The TV guide available in this newspaper Sunday will not reflect the changes. However, there will be a channel lineup available for reference purposes in the front section of Sunday's newspaper.
The TV guide inserted July 7 will reflect the changes.
The rebuilt system also means that Adelphia, which serves most of the Imperial Valley, now can offer digital service throughout its coverage area.
Over the past year — in which changes included adding 328 miles of fiber optic cable, the use of aluminum cables and the removal of older microwaves — digital service has been made available to some areas.
Tom Mixon, Adelphia's local general manager, said now all areas can obtain digital service, which — depending on the digital package selected — can come with hundreds of new channels.
Mixon said the goal of the changes is to improve the quality of service and provide additional channels for the local community.
To tap into digital service, subscribers must obtain a digital box from the cable company and the basic digital package will be $11.99 above the non-digital full basic service of $37.95.
The basic digital package includes some 70 additional stations above the 70-plus stations available on the non-digital system. Those additional stations include 45 music stations and a number of Discovery network channels.
Those who have cable-ready TVs do not have to obtain the digital system unless they want movie channels, along with other digital programming.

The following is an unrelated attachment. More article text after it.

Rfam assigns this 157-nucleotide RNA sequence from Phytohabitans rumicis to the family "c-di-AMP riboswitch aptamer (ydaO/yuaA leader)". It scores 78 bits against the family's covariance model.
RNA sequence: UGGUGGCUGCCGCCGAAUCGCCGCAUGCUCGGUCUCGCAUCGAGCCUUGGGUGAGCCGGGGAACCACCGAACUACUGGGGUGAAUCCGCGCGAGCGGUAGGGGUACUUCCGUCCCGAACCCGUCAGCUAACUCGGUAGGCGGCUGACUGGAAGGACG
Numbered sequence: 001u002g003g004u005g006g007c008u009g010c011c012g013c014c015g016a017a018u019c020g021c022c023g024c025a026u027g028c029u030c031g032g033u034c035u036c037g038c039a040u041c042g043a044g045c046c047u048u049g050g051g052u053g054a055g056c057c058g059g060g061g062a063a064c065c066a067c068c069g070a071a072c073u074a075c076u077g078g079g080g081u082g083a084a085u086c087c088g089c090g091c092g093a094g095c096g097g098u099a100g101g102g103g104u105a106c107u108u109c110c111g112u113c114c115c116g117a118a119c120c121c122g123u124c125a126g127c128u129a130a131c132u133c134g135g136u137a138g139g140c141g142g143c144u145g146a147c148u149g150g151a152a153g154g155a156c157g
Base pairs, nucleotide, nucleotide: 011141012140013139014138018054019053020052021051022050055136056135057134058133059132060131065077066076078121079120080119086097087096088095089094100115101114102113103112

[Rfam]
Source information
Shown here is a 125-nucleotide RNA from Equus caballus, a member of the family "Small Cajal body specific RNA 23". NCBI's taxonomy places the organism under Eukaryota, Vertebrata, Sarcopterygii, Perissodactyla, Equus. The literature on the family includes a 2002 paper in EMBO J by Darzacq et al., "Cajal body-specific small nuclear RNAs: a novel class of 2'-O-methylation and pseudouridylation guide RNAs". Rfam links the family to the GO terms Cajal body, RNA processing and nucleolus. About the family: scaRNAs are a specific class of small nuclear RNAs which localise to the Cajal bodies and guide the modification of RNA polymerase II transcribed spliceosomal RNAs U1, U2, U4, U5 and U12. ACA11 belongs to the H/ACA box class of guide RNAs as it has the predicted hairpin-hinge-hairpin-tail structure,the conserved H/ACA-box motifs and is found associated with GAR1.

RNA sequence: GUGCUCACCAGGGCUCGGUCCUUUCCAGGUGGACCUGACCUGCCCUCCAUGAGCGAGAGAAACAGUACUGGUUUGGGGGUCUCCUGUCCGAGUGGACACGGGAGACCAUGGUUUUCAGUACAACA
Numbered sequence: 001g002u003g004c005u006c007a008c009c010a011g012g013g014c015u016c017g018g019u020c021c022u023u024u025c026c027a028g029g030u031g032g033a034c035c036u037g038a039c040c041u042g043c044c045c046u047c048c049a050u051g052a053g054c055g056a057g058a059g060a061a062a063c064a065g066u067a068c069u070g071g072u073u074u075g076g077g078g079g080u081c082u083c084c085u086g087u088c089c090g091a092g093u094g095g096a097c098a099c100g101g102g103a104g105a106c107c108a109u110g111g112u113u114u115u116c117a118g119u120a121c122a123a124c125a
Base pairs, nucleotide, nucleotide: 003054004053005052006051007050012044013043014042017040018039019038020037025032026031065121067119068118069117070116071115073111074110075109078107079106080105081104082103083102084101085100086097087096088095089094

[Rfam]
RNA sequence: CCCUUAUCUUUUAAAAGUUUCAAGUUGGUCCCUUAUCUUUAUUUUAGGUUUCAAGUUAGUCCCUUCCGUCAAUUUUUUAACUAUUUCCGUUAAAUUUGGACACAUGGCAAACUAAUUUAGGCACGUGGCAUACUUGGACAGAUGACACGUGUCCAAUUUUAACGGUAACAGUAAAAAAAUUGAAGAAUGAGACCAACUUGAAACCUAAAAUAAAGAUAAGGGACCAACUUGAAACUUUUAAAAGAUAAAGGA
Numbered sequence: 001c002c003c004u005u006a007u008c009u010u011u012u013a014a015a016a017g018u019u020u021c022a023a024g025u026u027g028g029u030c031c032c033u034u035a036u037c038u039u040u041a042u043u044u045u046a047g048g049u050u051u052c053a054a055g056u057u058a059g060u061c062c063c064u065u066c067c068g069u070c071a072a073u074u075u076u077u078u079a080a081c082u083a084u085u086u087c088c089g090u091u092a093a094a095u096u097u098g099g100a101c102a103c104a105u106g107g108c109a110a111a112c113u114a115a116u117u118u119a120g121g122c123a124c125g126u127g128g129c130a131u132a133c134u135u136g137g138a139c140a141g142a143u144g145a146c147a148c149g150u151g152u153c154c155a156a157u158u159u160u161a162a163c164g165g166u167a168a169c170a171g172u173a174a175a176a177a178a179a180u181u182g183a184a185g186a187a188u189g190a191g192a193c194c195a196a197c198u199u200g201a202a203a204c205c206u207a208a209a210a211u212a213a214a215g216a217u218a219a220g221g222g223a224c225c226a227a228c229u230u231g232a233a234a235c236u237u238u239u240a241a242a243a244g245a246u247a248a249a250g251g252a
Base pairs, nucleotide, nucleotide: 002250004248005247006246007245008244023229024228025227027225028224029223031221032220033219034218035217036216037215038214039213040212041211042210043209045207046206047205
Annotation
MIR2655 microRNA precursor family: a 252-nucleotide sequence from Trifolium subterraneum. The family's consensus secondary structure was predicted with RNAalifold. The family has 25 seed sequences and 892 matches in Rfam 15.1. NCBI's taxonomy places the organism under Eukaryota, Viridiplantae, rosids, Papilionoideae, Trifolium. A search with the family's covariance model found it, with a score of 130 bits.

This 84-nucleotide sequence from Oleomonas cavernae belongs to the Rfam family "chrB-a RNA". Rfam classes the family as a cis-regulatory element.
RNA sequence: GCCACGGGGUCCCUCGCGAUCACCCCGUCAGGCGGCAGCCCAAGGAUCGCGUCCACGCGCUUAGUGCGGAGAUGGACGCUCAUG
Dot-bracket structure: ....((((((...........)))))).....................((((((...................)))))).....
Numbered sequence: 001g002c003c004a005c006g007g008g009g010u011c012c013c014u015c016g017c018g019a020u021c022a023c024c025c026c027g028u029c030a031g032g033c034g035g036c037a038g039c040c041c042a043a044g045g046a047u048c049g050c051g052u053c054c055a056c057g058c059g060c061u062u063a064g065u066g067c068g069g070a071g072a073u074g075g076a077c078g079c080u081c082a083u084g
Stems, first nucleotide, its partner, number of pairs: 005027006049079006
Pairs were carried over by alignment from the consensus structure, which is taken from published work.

Mixon said for now HBO is the only movie channel that can still be seen on the non-digital system, but eventually HBO — like all other movie channels — will only be available on the digital system.
Mixon did say regardless of whether people purchase the digital system, they will see an improvement in the quality of the picture no matter where they live in the company's coverage area.
He added as another change, the KTLA morning news will no longer be available in the Imperial Valley. WB programming will replace the morning news.
Of the company's filing for bankruptcy protection, Mixon said that is an issue that must be addressed by the company's investor relations office.
Still, Mixon said he is not aware of any effect the bankruptcy will have on local service.
Officials with investors relations were unavailable for comment Thursday or this morning.
Adelphia Communications, based in Courdesport, Penn., filed for bankruptcy protection in the U.S. Bankruptcy Court in the Southern District of New York earlier this week.
>> Staff Writer Darren Simon can be reached at 337-4082.